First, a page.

3. Once the oil is about to boil, switch off the flame and let the oil cool.
  4. Then, strain the oil and store in a bottle.

Alternatively, one can also use Ayurvedic Bhringraj Oil or Mahabhringraj Oil, which are more effective than this simple homemade bhringraj oil.

Bhringraj for Skin Care

This miracle plant works amazingly on our skin too. It is used to treated skin diseases due to its anti-microbial, anti-inflammatory, detoxifying and anti-oxidant properties. The bhringraj extract obtained from the leaves is used to treat minor skin allergies, skin aging, eczema, etc. In Kerala, Bhringraj oil is used for head and foot massage.

Bhringraj for Eczema

In Ayurveda, its powder is also used to treat eczema. A study showed that an Ayurvedic formulation of Bhringraj can reduce the symptoms of eczema. It is also helpful for preventing recurrence of eczema in about 89.5% of patients.

Bhringraj for Skin Diseases

In the Unani system of medicine, the juice of leaves of Bhringraj is used to treat skin diseases.

  • Bhringraj root powder can be mixed with Curcuma longa and applied locally on the affected
  • The fresh leaf extract and paste of Bhringraj can be applied on the affected skin such as wounds and swellings for few days.
  • It also gives relief in leukoderma. It heals the skin faster.
  • It is also known to improve the impurities from the blood, acting as a natural blood purifier thereby eliminating skin problems.
  • It makes the skin look healthy, soft and glowing. Leaf extract of E. alba is also used to treat ectoparasites in dogs in Trinidad and Tobago.

How to make Bhringraj Fresh Juice for Skin Care at Home?

For making fresh leaf juice of Bhringraj, follow the steps mentioned underneath:

  1. Wash the bhringraj
  2. Grind in a mortar with pestle.
  3. Squeeze the paste to extract juice.
  4. Strain the mixture through a strainer and collect the extract as juice.

This juice can be applied on the affected skin with a cotton ball.

Other Uses of Bhringraj

Bhringraj is a miracle plant known traditionally to treat various diseases. It is used to boost the immune system, to improve eyesight, to fight against cancer, to treat urinary disorders and gastrointestinal disorders. It also maintains the health of the liver, kidney, ears and eyes. It has a calming effect on the body and mind. It improves memory and learning. These days, Bhringraj is used to make various hair oil, hair dyes, balms and cosmetics.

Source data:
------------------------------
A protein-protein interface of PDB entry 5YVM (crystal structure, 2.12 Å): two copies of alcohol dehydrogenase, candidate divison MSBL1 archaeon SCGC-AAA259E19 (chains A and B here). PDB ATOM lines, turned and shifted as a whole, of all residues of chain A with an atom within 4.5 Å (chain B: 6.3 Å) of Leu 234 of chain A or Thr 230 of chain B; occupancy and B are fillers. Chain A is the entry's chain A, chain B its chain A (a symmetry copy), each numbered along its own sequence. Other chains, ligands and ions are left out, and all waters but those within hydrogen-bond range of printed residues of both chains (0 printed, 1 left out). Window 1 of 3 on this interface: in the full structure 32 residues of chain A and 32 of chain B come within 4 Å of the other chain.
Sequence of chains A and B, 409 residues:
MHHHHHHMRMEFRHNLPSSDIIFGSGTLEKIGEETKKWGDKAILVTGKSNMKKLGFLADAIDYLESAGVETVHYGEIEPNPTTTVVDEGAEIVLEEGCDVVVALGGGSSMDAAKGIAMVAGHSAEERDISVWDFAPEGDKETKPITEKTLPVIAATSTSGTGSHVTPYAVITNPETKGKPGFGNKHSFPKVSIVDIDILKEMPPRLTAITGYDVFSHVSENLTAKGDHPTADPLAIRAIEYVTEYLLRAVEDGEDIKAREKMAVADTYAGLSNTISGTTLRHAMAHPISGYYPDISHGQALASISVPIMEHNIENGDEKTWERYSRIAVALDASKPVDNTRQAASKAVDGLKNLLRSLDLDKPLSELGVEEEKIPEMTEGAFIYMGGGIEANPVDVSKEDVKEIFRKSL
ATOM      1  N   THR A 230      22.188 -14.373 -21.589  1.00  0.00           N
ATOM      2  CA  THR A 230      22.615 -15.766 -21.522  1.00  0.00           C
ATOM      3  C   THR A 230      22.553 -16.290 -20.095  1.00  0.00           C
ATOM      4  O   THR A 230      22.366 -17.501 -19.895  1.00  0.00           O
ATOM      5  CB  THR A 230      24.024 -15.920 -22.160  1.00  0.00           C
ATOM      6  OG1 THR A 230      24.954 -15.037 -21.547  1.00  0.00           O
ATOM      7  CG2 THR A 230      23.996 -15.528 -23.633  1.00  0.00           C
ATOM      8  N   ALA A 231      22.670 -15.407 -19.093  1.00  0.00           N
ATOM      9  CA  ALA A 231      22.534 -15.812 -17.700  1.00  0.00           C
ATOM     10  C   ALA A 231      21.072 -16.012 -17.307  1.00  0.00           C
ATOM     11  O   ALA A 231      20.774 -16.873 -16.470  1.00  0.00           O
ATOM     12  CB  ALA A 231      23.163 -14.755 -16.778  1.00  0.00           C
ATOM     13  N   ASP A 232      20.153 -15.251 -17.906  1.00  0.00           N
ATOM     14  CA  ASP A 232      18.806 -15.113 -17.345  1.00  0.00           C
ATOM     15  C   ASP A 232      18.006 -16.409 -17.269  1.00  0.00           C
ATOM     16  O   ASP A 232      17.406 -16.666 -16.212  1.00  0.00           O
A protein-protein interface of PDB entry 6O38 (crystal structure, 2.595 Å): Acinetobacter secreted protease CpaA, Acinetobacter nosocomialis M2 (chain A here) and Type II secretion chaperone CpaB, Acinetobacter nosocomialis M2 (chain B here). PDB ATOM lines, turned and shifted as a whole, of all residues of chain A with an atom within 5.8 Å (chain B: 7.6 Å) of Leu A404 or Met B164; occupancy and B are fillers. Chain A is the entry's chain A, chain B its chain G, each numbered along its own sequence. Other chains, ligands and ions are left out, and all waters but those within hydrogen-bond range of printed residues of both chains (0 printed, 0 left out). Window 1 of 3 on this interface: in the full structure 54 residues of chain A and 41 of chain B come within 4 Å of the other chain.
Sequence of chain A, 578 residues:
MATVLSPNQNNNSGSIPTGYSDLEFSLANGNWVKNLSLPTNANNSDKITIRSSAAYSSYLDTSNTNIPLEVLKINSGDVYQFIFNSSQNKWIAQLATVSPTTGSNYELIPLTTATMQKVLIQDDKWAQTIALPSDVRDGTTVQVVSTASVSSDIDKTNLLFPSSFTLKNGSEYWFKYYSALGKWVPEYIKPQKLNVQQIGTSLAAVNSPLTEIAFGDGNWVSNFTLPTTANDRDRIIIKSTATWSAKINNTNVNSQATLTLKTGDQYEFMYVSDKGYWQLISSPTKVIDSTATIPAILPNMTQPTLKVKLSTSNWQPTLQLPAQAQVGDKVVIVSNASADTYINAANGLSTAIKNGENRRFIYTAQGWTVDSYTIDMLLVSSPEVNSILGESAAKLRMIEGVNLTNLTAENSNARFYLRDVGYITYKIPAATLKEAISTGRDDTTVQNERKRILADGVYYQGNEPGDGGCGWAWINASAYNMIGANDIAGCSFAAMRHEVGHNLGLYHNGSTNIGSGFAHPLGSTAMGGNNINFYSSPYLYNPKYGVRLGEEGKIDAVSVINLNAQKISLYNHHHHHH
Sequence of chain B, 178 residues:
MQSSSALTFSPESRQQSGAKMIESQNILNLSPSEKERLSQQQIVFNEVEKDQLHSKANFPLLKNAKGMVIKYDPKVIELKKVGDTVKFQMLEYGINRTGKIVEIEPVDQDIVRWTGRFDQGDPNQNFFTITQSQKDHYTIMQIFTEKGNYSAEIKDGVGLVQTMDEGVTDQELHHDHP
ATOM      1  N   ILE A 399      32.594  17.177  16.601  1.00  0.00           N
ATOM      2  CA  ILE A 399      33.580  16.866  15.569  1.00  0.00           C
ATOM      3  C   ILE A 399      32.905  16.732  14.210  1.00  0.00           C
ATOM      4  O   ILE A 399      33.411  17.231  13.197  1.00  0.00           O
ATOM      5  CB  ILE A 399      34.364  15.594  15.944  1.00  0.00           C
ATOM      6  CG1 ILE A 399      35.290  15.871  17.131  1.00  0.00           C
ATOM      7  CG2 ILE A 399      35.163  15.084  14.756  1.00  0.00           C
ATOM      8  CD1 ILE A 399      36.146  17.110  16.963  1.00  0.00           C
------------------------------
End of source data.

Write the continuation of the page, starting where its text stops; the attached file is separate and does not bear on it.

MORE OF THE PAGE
Bhringraj is traditionally used as herbal medicine and folk medicine in India and subcontinents but now has a global recognition. Scientific evidence has proved the medicinal properties of Bhringraj as a potent hair tonic and skin tonic. Some scientific reports also prove that the phytochemicals extracted from the Bhringraj plant to be used as next-generation drugs to fight various diseases.

Internal Use (Oral Intake)

For internal use, bhringraj powder, bhringraj extract capsules and fresh juice of bhringraj are used.

  1. The Bhringraj powder or fresh juice can be consumed along with water.
  2. The water extract of Bhringraj is also available in capsule form. It should also be taken with water.

The dosage can be different in different individuals depending on the health condition of the patient. You should consult an ayurvedic doctor for the best recommendation.

The side effects of this plant are not known but overconsumption should be avoided. Follow instructions of your doctor.

References

  1. Datta, A. T. Singh, A. Mukherjee, B. Bhat, B. Ramesh, and A. C. Burman, “Eclipta alba extract with potential for hair growth promoting activity,” Journal of Ethnopharmacology, vol. 124, no. 3, pp. 450–456, 2009. https://doi.org/10.1016/j.jep.2009.05.023
  2. Pal, S. and Narasimham, N. (1943). The alkaloid in Eclipta alba (Hassk). journal of Indian Chemical Society. 20, 181.
  3. Roy, R.K., Thakur, M. & Dixit, V.K., Hair growth promoting activity of Eclipta alba in male albino rats, Arch Dermatol Res (2008) 300: 357. https://doi.org/10.1007/s00403-008-0860-3.
  4. M. Thorat, V. M. Jadhav, and V. J. Kadam, “Development and evaluation of polyherbal formulations for hair growth-promoting activity,” International Journal of PharmTech Research, vol. 1, no. 4, pp. 1251–1254, 2009 (http://sphinxsai.com/PTVOL4/pdf_vol4/PT=46%20(1251-1254).pdf)
  5. Dixit, V.K., Adhiranjan, N. and Gowri, C. Development and evaluation of herbal formulation for hair growth. Indian Drugs. 38(11): 559-563 (2001).
  6. Kaur and H. M. Chandola, “Role of rasayana in cure and prevention of recurrence of vicharchika (eczema),” Ayu, vol. 31, no. 1, pp. 33–39, 2010. doi: 10.4103/0974-8520.68207 (https://www.ncbi.nlm.nih.gov/pmc/articles/PMC3215319/)
  7. Lans, T. Harper, K. Georges, and E. Bridgewater, “Medicinal plants used for dogs in Trinidad and Tobago,” Preventive Veterinary Medicine, vol. 45, no. 3-4, pp. 201–220, 2000. https://doi.org/10.1016/S0167-5877(00)00123-9
  8. Daniel, M. Medicinal Plants Chemistry and Properties, Oxford and IBH Co. Pvt. Ltd., New Delhi, 2006: 227.
  9. Khare, C.P., Encyclopedia of Indian Medicinal Plants, (Springer-verlag Berlin Heidelberg, New York, 2004), 197-198.
  10. Chan C.-F., Huang W.-Y., Guo H.-Y., Wang B. R. Potent antioxidative and UVB protective effect of water extract of Eclipta prostrata The Scientific World Journal. 2014; 2014:8. https://doi.org/10.1155/2014/759039.759039
  11. Jahan, R., AL-Nahain A, Majumder S, Rahmatullah M. Ethnopharmacological Significance of Eclipta alba (L.) Haask. (Asteraceae). International Scholarly Research Notices. 2014; 2014:385969. https://doi.org/10.1155/2014/385969